University of Pennsylvania Museum of Archaeology and Athropology

Region: Asia

Yupi Dazi

Fish-Skin Tartars of the Amur River Delta

By: William Wierzbowski

The Amur, or “great river,” is one of the longest in the world with its source deep in the interior of Asia. It empties into the Pacific Ocean in southeastern Siberia at the Sea of Okhotsk, which is north of the Japanese island of Hokkaido (home of the Ainu) and Sakhalin Island. A major ethnological […]

Around the World

The Penn Museum’s curators, staff, and consulting scholars conduct research around the world. Read on for a small sampling of their work from this past year. Southwest Utah Robert L. Schuyler, Ph.D., Associate Curator-in-Charge, Historical Archaeology Section The Silver Reef Project—excavation of a 19th-century mining ghost town— has been active over the last 30 years. […]

From Homework to Fieldwork: Summer 2014 Student Projects

Around the World

The Penn Museum encourages and supports student research projects. In 2014, we funded 35 students (23 graduate students, 12 undergraduate students) in their fieldwork in 15 different countries. Five of these students share their summer projects. Molyvoti, Thrace Archaeological Project By Samuel Holzman, Graduate Student in Art And Archaeology of The Mediterranean World (AAMW) During […]

Taming the Beast

The Digital Gordion Mapping Project

By: Gareth Darbyshire and Gabriel H. Pizzorno

Gordion, in central Turkey, is the largest and longest-running of the Penn Museum’s many excavation projects. An ancient site of great historical significance, Gordion was occupied for 5,000 years from the Early Bronze Age (ca. 3000 BCE) through to modern times. Its high point was in the Iron Age (the early first millennium BCE) when […]

Art During Wartime

Recruitment of Black Soldiers from the U.S. Civil War through African Independence Movements

By: Tukufu Zuberi

Military posters are designed to be highly visible in public spaces. They become iconic images for those who remember wars as well as objects for generations of collectors and history enthusiasts. Black Bodies in Propaganda: The Art of the War Poster, a current exhibition at the Penn Museum, examines how images—primarily of African and African-American […]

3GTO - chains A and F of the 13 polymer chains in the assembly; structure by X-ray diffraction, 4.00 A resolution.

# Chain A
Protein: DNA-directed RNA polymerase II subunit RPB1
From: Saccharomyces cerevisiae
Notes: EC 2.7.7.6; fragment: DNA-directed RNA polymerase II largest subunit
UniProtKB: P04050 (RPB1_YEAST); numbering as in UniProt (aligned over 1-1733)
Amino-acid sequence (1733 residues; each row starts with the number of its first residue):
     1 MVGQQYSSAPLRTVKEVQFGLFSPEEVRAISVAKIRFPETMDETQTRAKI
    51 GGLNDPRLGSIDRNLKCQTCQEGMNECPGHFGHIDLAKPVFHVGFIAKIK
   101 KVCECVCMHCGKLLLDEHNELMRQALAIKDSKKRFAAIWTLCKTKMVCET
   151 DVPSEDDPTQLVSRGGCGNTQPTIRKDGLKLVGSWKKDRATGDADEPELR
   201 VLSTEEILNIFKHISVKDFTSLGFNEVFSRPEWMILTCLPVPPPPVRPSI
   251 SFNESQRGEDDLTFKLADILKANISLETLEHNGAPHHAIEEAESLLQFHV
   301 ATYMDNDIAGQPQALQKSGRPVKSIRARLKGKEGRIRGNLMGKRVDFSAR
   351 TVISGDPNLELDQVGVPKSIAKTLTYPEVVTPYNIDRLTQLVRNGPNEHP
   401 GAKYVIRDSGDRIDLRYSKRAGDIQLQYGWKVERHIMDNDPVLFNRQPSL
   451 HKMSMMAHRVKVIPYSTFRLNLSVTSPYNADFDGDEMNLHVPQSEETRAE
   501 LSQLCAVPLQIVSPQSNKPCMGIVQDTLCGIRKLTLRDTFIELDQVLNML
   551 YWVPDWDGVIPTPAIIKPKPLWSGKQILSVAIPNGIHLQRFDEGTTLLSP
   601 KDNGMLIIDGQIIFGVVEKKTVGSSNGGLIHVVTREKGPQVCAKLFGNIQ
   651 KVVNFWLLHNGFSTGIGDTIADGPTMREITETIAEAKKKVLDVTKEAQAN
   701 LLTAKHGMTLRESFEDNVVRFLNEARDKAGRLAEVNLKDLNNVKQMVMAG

The Purchase, Theft, and Recovery of the Crystal Ball

By: Alessandro Pezzati

The Chinese crystal sphere, on display in the Harrison Rotunda, has been an iconic object in the Museum since 1927, when it was purchased by Eldridge R. Johnson in memory of Museum Director George Byron Gordon. The 55 pounds of transparent quartz crystal is supposedly from the collections of the infamous Qing dynasty Empress Cixi […]

George Byron Gordon and the Chinese Collection

By: Alessandro Pezzati

George Byron Gordon (1870–1927) was born of Scottish-English ancestry on Prince Edward Island, Canada. After obtaining his Ph.D. at Harvard, he joined the Museum staff in 1903 as Stewart Culin’s replacement. He soon impressed University administrators with his work ethic and vision; in 1910 he was made Director. Gordon oversaw the largest period of growth […]

The Eccentric Maxwell Sommerville

By: Alessandro Pezzati

Maxwell Sommerville (1829–1904) was one of the most colorful characters associated with the early days of the Museum. The first and only Professor of Glyptology (the study of engraved gems) at Penn, he had become wealthy through publishing and pursued collecting in two disparate areas: engraved gems and artifacts of Buddhist worship. When conducting tours […]

Jim Thompson, the Thai Silk King

From the Archive

By: Alessandro Pezzati

Younger generations may not know Jim Thompson (1906-1967?), but in the 1950s and 1960s he was famous throughout the world asa Thailand’s “Silk King,”  and as an arbiter of international taste. Born of a wealthy Delaware family, Thompson graduated from Princeton and attended the University of Pennsylvania School of Architecture. Though he never completed his degree, […]

The Silk Road – Chronology of Selected Travelers

By: Daniel C. Waugh

136–125, 119–115 BCE. Zhang Qian, emissary sent by Han Dynasty Emperor Wu Di to the “Western Regions,” who supplied important commercial and political intelligence. 629–645 CE. Xuanzang (Hsuan-tsang), Chinese Buddhist monk who traveled through Inner Asia to India, studied there, and once back in the Chinese capital Chang’an (Xian) was an important translator of Buddhist […]